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How is that Kremlin bank account looking?

Russian President Vladimir Putin chairs a meeting on the country's transport industry via a video link in Sochi, Russia May 24, 2022. 

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The editor of one of Russia’s most respected independent economic journals grudgingly concedes team Putin is riding the sanction storm well.

“We’ve had some figures for the first half of 2022 released, and the overall feeling is much more optimistic than it was in March or April,” Peter Mironenko of “The Bell” tells Fox News. 

“We see the figures. They are not manipulated. On the one hand we see economic downturn in the second quarter. GDP fell around 4% and in the third quarter we will have about 7%. This is recession. But the scale is much more modest than it was said to be three or four months ago.”

And less dramatic than it was in 2009 when war wasn’t waging; it’s also less than Russia’s Central Bank’s initial prediction of an 8-10% GDP decline this year. And there is more. Household income is down just 0.8%, according to Mironenko. Right now, there is even deflation. Some people have simply been spooked by the political situation into spending less, saving for an even rainier day.  

Russian President Vladimir Putin chairs a meeting on the country’s transport industry via a video link in Sochi, Russia May 24, 2022. 
(Sputnik/Mikhail Metzel/Kremlin via REUTERS ATTENTION EDITORS – THIS IMAGE WAS PROVIDED BY A THIRD PARTY.)

PUTIN’S FASCINATION WITH FAKE HISTORY AND SYMBOLISM MAY GO DEEPER THAN WE KNOW

There is less foreign stuff to buy, so some Russians are writing that off, but in fact, imported items can still be bought—between brokers and the surprisingly strong ruble, Mironenko says an iphone will cost you pretty much the same as it did a year ago. He himself was shocked to discover the fact when he recently bought one for his father.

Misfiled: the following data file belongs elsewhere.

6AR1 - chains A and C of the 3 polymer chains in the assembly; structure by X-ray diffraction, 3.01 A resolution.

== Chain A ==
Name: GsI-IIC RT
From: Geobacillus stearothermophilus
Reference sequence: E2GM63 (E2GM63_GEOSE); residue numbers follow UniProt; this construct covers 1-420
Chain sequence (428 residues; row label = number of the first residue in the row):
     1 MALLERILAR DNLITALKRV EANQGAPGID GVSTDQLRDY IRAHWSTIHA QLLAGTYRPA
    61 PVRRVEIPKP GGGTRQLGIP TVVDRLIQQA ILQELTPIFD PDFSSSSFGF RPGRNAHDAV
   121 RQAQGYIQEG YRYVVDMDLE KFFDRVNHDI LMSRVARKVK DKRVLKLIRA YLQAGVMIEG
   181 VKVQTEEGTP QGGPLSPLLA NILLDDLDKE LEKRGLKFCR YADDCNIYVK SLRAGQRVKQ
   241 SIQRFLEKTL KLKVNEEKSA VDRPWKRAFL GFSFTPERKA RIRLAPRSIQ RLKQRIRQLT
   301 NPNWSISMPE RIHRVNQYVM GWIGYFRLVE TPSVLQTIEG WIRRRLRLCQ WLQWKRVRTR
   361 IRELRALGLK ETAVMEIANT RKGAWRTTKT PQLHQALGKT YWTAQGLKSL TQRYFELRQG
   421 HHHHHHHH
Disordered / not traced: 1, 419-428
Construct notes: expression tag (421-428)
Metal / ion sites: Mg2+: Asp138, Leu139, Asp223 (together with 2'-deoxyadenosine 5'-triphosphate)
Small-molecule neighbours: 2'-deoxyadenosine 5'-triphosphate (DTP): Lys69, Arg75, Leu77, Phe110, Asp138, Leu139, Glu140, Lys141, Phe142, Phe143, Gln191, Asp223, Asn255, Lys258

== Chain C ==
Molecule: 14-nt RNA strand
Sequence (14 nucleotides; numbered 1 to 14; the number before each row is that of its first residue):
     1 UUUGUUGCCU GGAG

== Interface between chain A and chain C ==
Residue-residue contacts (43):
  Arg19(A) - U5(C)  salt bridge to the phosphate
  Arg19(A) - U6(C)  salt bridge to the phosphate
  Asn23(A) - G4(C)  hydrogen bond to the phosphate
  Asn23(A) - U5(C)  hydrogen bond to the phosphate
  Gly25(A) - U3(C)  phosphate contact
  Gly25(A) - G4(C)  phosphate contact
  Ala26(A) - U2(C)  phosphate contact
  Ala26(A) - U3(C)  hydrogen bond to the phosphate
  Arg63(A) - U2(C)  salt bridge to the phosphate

The government has, he says, sagely avoided price controls even if everything else they do feels like going back to the USSR. Unemployment is at a historic low. Some of this is artificial. The government has increased pensions and salaries since the war began, because it can.

“The sanctions didn’t decrease the income of the Russian budget from oil exports, so the government has money,” Mironenko, who recently went into exile due to the immense pressures on the press, said.  

Oil storage tanks stand at the RN-Tuapsinsky refinery, operated by Rosneft Oil Co., as tankers sail beyond in Tuapse, Russia, on Monday, March 23, 2020. Major oil currencies have fallen much more this month following the plunge in Brent crude prices to less than $30 a barrel, with Russias ruble down by 15%. Photographer: Andrey Rudakov/Bloomberg via Getty Images

Oil storage tanks stand at the RN-Tuapsinsky refinery, operated by Rosneft Oil Co., as tankers sail beyond in Tuapse, Russia, on Monday, March 23, 2020. Major oil currencies have fallen much more this month following the plunge in Brent…

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